Jones' general counsel, Rich Nichols, said Hunter's reported statements that Jones had injected drugs up to the time she competed in the 2000 Olympics were "lies, lies and still more lies."

Hunter reportedly made the allegation to an IRS investigator looking into Bay Area Laboratory Co-Operative, a California nutritional supplement company. Hunter's statements were leaked to the San Francisco Chronicle and published Friday.

Jones, a five-time Olympic medalist who lives near Chapel Hill, was not available for comment, but Nichols said that "she's not surprised that C.J. would lie about her."

Nichols and Joseph Burton, a former assistant U.S. Attorney who is defending Jones against a potential doping charge, also released a letter from Jones' personal physician, Dr. Richard Ferro of Duke University Medical Center.

The letter said Ferro saw no evidence that Jones had used performance-enhancing drugs since he began caring for her in 2001. However, the lawyers had no information from doctors who treated Jones before 2001, the period when Hunter said he sometimes personally injected Jones with such drugs

Jones and Hunter, an assistant strength and conditioning coach for N.C. State's football program, were divorced in 2002. A former world champion shot-putter, Hunter retired in 2000 after testing positive four times for the steroid nandrolone.

When Hunter's positive tests were disclosed at the Sydney Olympics, Jones attended a news conference to support her tearful husband, who said he was the victim of a contaminated iron supplement.

On Friday, Hunter declined to elaborate on his reported statements implicating Jones.

A News & Observer reporter who met Hunter as he went to his car outside N.C. State's Murphy Football Center asked, "Did you get drugs from BALCO and provide them for Marion Jones?"

When Hunter did not answer, he was asked whether he had "any comment at all."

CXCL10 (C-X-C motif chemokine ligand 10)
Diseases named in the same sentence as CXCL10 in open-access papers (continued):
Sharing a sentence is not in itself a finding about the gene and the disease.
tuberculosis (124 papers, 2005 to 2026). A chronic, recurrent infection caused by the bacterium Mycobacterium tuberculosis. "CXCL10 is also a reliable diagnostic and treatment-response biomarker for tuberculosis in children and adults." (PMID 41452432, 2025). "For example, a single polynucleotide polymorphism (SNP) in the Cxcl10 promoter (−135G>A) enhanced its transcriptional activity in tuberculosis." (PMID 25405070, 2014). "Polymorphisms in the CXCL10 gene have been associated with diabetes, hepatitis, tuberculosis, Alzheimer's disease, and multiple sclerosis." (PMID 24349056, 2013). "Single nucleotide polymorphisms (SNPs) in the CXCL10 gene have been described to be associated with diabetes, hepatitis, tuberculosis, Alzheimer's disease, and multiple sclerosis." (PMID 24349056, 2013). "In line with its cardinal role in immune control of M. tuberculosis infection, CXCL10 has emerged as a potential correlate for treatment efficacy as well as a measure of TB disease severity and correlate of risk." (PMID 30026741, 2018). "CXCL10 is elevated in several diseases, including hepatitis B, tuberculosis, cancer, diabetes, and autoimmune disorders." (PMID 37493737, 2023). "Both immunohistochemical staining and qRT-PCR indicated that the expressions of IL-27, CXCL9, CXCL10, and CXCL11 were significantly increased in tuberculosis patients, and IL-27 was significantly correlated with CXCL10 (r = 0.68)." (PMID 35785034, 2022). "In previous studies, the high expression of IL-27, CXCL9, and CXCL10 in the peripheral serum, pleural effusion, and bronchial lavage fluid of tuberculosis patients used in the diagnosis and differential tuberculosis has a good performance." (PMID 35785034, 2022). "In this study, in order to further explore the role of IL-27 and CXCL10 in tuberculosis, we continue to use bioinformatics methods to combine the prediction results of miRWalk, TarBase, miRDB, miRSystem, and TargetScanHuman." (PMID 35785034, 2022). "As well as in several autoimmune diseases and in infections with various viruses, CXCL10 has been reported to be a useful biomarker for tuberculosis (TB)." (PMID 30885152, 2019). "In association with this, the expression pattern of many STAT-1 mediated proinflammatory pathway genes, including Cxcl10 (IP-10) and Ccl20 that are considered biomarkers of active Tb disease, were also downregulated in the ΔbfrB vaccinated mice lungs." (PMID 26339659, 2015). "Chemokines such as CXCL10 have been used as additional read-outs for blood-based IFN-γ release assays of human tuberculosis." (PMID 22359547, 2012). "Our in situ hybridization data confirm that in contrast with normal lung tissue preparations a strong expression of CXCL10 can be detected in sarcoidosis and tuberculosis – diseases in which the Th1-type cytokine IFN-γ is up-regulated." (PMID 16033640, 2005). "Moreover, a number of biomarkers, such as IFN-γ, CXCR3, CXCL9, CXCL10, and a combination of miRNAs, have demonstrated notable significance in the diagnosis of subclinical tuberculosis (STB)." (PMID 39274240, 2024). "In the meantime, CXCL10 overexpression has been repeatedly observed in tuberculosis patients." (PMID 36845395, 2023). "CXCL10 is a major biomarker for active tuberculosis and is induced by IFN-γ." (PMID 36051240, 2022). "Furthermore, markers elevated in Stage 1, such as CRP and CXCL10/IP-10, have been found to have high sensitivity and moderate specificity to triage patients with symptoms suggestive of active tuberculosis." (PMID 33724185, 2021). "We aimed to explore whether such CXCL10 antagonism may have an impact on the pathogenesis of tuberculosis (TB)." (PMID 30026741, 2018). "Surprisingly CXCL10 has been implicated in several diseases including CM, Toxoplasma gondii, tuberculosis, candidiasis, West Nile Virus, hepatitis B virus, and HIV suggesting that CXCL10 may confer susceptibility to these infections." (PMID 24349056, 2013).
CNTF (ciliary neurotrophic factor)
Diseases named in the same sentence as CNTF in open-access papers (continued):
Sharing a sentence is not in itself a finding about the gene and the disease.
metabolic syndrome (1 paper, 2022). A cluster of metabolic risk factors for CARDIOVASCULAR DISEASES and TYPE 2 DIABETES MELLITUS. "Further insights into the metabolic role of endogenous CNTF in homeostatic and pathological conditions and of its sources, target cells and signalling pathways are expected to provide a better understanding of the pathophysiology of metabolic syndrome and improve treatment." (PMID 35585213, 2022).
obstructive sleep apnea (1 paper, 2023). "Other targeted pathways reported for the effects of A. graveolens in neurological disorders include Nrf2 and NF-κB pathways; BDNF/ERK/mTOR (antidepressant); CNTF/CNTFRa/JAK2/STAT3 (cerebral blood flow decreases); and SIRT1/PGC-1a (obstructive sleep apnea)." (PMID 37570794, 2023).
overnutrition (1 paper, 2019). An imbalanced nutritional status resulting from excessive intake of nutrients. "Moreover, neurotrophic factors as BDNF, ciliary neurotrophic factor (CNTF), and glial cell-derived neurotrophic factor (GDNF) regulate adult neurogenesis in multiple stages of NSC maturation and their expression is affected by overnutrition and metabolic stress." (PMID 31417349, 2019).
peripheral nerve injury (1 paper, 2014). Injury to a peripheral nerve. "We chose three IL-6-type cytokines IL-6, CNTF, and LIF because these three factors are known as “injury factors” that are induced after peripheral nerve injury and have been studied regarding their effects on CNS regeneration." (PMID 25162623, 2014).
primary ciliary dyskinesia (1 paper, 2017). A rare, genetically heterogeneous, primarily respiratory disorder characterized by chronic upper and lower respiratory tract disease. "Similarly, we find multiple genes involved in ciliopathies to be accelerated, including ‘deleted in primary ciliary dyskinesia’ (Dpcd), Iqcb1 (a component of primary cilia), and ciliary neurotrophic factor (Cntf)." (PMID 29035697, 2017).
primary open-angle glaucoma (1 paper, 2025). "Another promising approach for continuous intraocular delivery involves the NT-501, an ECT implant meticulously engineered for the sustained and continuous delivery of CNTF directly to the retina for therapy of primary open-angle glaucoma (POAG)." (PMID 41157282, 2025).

"Yeah," Hunter said. "You've got to be kidding me."

Though Hunter's leaked statements damaged Jones, they also may complicate his position at NCSU. He has gone from being an athlete accused of doping to a coach who admitted supplying and injecting his ex-wife with drugs.

NCSU AD Lee Fowler could not be reached for comment Friday, but he previously has said he and football coach Chuck Amato were comfortable with Hunter supervising players' strength training.

One prominent faculty member said the athletics department may want to review Hunter's status.

Philip B. Carter, a professor of microbiology and immunology, is past chairman of the NCSU faculty senate and recently served on the school's athletics council.

"I'm sure Lee Fowler or Chuck Amato will want to ask questions and are monitoring this situation," Carter said Friday. "If [Hunter] is admitting being involved with steroids, I'm sure it will raise some red flags with his superiors. They will ask, 'How much of this is true, C.J., and does it involve any of our student-athletes?' "

Jones' attorneys also demanded an investigation into how Hunter's statements to a federal investigator became public. Nichols said the leak was the latest in a series that includes the leaked grand jury testimony of Jones' boyfriend, Tim Montgomery. In that testimony, Montgomery admitted using drugs.

Nichols said the leaks support the agenda of federal prosecutors and the U.S. Anti-Doping Agency.

"This is character assassination of the worst kind where apparently the government and USADA are willing accomplices," he said.

Of the publishing of Hunter's comments, Burton said, "What took place yesterday is one of the worst examples of misconduct I have ever seen."

The IRS and other federal agencies are probing whether BALCO illegally supplied steroids to elite athletes. Company owner Victor Conte Jr. and three other men have been indicted.

USADA is moving to ban athletes who are found to have used BALCO's steroids. Sprinter Kelli White accepted a two-year ban after the agency confronted her with evidence from the BALCO case. It has informed Montgomery, and sprinters Michelle Collins, Chryste Gaines and Alvin Harrison that they are suspected of doping based on BALCO documents.

USADA has taken no action against Jones, who has qualified to compete in the long jump at the Olympics. But the agency has questioned her and may take action if it develops enough evidence that she has used drugs despite never having failed a drug test.

Jill Geer, a spokeswoman for USA Track and Field, the governing body of the sport, said Hunter's statements would have no immediate effect on Jones' Olympic eligibility. Any change would depend on action from USADA or the International Association of Athletics Federations.

"She is eligible just like every other athlete," Geer said. "The only way she would not be eligible is if she's suspended by IAAF or USADA."